In this regard, planning for the third phase of the Parliamentary Reform Project commenced in September 2006 and a Project Document was developed for purposes of sourcing funding. The planning was guided by the Committee’s assessment of outstanding reform areas and recommendations of the PRPII Mid-Term Evaluation. The Committee made the decision to adopt the recommendation of the PRPII Mid-Term recommendation that a “programme” approach be adopted rather than the “project” approach used under PRPII considering the magnitude and diversity of the activities envisaged.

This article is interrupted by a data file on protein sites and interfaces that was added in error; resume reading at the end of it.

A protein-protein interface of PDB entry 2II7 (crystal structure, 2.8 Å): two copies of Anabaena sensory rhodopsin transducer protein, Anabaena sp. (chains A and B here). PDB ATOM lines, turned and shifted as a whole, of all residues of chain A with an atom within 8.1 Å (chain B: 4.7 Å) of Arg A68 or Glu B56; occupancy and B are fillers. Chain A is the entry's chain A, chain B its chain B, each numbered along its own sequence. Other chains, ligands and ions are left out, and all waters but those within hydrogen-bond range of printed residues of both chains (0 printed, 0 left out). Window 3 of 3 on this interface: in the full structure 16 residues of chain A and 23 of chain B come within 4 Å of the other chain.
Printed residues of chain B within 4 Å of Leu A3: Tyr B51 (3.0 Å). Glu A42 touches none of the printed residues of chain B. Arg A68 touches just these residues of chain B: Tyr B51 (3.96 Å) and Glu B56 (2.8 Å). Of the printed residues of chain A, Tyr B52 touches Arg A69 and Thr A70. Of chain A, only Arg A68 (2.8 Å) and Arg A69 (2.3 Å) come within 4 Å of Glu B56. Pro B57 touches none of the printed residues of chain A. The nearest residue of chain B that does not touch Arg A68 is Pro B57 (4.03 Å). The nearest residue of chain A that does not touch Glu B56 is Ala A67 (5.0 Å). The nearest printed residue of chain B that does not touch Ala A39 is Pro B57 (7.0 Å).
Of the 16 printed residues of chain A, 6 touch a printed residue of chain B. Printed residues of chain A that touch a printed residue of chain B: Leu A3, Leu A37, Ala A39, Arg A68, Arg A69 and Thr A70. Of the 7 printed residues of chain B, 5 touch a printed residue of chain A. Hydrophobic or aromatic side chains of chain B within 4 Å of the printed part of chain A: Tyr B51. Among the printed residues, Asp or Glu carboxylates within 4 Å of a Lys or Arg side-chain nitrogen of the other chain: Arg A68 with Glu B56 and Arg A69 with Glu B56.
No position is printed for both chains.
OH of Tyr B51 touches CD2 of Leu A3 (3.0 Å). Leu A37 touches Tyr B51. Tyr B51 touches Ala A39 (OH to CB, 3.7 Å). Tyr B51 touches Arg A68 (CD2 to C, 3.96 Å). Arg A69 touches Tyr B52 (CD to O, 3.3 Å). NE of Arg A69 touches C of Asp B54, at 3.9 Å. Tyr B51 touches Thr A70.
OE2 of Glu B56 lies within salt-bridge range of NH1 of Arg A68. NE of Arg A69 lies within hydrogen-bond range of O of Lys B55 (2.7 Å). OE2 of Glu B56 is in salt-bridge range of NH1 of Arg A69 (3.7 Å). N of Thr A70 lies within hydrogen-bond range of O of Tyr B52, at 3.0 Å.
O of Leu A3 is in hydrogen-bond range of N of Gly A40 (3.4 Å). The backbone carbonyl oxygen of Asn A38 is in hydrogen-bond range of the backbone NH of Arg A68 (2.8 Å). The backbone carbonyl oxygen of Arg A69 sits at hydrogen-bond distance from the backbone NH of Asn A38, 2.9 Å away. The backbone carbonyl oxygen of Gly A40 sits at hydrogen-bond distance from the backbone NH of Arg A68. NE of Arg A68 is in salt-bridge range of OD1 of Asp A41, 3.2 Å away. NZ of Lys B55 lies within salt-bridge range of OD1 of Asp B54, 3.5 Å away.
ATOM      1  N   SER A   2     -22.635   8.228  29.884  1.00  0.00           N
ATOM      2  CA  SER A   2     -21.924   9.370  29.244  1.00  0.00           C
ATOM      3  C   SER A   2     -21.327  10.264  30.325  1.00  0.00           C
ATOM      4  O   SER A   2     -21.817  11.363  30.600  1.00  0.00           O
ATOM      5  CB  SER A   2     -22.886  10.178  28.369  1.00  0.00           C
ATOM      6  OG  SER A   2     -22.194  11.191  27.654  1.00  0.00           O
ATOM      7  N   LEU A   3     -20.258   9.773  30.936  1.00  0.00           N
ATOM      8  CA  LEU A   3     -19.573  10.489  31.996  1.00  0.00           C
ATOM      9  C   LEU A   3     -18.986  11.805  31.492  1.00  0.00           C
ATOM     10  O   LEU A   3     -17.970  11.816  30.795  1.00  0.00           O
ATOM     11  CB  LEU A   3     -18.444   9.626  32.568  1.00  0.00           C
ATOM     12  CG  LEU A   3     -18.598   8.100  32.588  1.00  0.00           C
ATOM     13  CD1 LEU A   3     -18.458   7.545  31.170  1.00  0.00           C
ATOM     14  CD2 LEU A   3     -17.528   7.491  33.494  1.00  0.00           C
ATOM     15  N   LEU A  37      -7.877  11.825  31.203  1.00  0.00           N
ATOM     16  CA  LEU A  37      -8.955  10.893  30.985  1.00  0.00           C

Therefore, PRPIII was conceived to continue the pursuit of Parliamentary Reforms. It is intended to achieve the same goal as PRPII, i.e., to increase the independence and effectiveness of the National Assembly as a representative agent of oversight, change and reform in the democratic governance system of Zambia.


A Memorandum of Understanding was signed for support of a Capacity Building Component of PRPIII. This MoU was signed between the National Assembly and the Department for International Development (DFID), the European Commission, Irish Aid and the United Nations Development Program (UNDP). Under this agreement, the Cooperating Partners pledged US$6.5 million in support of capacity building under PRPIII. The component will be implemented from 2008 to 2011.